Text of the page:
Another aspect of organization is to maintain a good working environment. For example, if you have a home improvement store, you don’t want to stock the paint brushes on the opposite side of the store from the paint. If you’re a manufacturer, don’t keep your parts at the other end of the shop from the work station that uses them. This may seem like one of those Well, duh! common sense statements, but you’d be amazed how often I’ve visited stores and manufacturing plants that created extra work, not to mention headaches, for themselves because they didn’t take a few minutes to think of the best way to organize.

Sometimes this means bringing in an outside consultant to help you understand how you could operate more efficiently. For a retail store, this might be as simple as inviting a few friends do a little shopping and tell you what changes could enhance their shopping experience. Unless you have really wacky friends, their opinions will probably mirror those of your customers.

Organization takes discipline

Organization means discipline on your part. You need to take the time as the business owner to sit down and do the things you need to do. That’s often hard because no one pays you to sit at a desk and organize. This is especially true for craftsmen. Every hour behind a desk is an hour that you’re not making your product, which means no cash flow. But if done right, the time spent organizing will maximize your crafting hours.

Setting up specific times for certain tasks is one way business owners keep themselves disciplined. If it’s a weekly task, assign it to a specific day. By making it part of the routine you can schedule around it. For example, you may decide that every Thursday from 2 to 4 is when you’ll take inventory and write orders for new supplies. Then if you need to meet with someone on a Thursday, you know it’ll have to be before 2 or after 4. The same thing if it’s a daily task: Set the same time every day to accomplish it. For example, perhaps every morning from 9 to 10 is when you’ll respond to business e-mails and other correspondence. All other business activities will have to take place before or after that.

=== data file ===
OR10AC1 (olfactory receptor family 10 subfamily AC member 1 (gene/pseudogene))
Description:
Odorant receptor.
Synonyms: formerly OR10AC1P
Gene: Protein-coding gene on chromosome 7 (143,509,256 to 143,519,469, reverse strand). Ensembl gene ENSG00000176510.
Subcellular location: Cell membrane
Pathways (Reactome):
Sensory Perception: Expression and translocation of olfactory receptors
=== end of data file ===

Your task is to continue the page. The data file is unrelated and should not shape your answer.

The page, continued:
Daily to-do lists are also valuable, even if they’re just scratched onto the back of an old envelope. It helps organize your thoughts for all the tasks that have to be accomplished that day. I sometimes make my list for the next day at night before I go to bed. It helps me think through things in a relaxed manner rather than during the rush of the business day.

Time spent organizing will help you sleep better

While it can seem like organization will take time away from conducting your business, in the long run it will provide more time. It will maximize the hours you have by compacting tasks to a certain length of time rather than spread over an entire day or week. It will also maintain your level of professionalism because your business will run at peak efficiency.

And, believe it or not, organization will help you sleep better at night. Many a business owner has jolted awake in the middle of the night, suddenly realizing he or she didn’t file that form that was due last week or that he or she forgot to order critical supplies needed for the next day. Having a plan and set times to handle those issues will give you the reassurance that everything will get done when it should. It may not make you sleep like a baby, but at least it’ll be one less worry on your mind.